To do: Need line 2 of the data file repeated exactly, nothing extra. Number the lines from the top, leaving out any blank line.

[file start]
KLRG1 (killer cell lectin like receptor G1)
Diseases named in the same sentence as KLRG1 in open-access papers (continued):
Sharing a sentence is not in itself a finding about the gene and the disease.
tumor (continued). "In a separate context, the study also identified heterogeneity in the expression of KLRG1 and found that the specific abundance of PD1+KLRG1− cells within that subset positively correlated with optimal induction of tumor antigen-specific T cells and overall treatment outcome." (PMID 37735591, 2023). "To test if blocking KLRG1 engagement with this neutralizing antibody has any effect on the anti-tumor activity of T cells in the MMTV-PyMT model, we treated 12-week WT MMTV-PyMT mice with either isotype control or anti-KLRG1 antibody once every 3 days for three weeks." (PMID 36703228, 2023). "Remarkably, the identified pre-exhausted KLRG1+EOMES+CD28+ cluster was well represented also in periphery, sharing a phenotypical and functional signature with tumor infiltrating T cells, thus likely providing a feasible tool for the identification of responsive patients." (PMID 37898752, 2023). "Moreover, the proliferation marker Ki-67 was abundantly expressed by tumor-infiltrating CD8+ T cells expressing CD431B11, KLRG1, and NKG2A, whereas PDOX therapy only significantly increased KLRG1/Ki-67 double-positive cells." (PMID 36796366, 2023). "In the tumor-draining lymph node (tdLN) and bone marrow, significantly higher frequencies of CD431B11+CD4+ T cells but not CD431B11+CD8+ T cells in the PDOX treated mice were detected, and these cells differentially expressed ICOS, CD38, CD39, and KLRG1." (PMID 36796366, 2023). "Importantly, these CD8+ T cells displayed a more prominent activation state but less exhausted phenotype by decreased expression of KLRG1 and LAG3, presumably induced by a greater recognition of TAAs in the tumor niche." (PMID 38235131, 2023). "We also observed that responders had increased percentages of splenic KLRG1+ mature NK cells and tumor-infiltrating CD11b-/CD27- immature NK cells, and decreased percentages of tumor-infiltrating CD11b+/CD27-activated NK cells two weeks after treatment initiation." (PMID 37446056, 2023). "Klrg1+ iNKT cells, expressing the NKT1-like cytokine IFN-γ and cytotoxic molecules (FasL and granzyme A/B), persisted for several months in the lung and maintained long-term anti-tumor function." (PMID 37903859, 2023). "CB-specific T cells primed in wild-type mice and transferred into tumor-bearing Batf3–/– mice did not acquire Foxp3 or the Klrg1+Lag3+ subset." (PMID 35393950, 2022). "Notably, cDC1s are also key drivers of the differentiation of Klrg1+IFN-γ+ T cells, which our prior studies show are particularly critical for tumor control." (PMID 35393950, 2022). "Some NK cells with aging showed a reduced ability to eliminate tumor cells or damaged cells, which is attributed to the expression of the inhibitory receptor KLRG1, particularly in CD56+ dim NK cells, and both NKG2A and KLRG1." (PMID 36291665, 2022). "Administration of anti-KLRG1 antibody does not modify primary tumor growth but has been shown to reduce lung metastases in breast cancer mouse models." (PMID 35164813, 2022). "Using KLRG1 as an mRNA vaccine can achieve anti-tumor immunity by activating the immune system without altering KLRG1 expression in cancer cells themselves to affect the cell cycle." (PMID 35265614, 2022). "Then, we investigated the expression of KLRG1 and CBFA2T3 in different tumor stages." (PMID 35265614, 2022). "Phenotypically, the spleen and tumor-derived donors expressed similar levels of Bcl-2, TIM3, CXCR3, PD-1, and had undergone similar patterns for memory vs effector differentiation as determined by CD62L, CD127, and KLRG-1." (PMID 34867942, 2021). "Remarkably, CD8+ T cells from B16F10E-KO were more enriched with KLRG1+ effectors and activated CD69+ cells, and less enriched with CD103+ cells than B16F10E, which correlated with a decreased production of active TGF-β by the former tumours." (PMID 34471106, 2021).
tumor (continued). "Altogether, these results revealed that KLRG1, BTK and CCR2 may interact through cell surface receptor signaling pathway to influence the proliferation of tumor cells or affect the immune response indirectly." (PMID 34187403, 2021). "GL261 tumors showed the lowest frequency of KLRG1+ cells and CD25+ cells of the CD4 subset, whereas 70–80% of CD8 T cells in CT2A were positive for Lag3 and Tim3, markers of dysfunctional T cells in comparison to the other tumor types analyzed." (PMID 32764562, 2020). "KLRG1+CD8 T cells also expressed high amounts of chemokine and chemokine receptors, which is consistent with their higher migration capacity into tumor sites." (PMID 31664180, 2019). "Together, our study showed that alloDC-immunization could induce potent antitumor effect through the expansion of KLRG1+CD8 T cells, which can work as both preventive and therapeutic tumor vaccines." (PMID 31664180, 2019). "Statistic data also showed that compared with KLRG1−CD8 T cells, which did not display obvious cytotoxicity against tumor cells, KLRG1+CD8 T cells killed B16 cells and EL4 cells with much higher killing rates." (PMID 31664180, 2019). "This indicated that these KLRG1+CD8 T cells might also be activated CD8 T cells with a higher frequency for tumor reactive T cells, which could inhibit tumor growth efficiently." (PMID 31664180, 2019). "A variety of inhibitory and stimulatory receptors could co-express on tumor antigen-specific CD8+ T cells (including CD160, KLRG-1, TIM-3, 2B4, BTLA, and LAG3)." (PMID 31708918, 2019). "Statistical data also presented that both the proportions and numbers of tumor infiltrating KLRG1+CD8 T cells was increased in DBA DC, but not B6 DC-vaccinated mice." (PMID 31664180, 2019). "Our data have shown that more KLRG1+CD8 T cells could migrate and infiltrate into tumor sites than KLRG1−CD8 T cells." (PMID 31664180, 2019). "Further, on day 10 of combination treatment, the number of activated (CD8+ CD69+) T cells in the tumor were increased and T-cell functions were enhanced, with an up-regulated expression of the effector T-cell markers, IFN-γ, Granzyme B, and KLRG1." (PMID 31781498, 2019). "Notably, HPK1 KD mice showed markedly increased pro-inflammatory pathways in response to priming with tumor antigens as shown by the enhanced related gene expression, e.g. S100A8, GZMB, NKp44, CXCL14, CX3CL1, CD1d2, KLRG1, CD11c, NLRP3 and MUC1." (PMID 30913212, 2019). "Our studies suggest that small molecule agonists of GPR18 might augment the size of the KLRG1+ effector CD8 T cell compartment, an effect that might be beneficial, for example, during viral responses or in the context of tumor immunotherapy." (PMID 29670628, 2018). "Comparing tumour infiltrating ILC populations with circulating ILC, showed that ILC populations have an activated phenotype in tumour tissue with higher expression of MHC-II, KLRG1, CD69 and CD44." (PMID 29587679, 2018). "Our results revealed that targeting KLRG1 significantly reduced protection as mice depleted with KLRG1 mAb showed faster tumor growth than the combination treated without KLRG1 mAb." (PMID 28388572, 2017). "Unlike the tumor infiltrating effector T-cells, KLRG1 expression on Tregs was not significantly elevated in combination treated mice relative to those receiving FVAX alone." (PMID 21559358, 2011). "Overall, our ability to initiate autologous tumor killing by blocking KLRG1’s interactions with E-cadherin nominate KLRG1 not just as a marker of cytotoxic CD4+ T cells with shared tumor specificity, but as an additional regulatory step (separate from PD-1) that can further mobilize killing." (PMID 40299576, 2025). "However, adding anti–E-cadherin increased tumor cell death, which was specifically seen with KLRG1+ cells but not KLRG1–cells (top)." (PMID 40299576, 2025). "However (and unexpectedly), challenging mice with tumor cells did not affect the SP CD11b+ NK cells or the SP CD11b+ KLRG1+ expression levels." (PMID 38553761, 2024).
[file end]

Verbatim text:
Diseases named in the same sentence as KLRG1 in open-access papers (continued):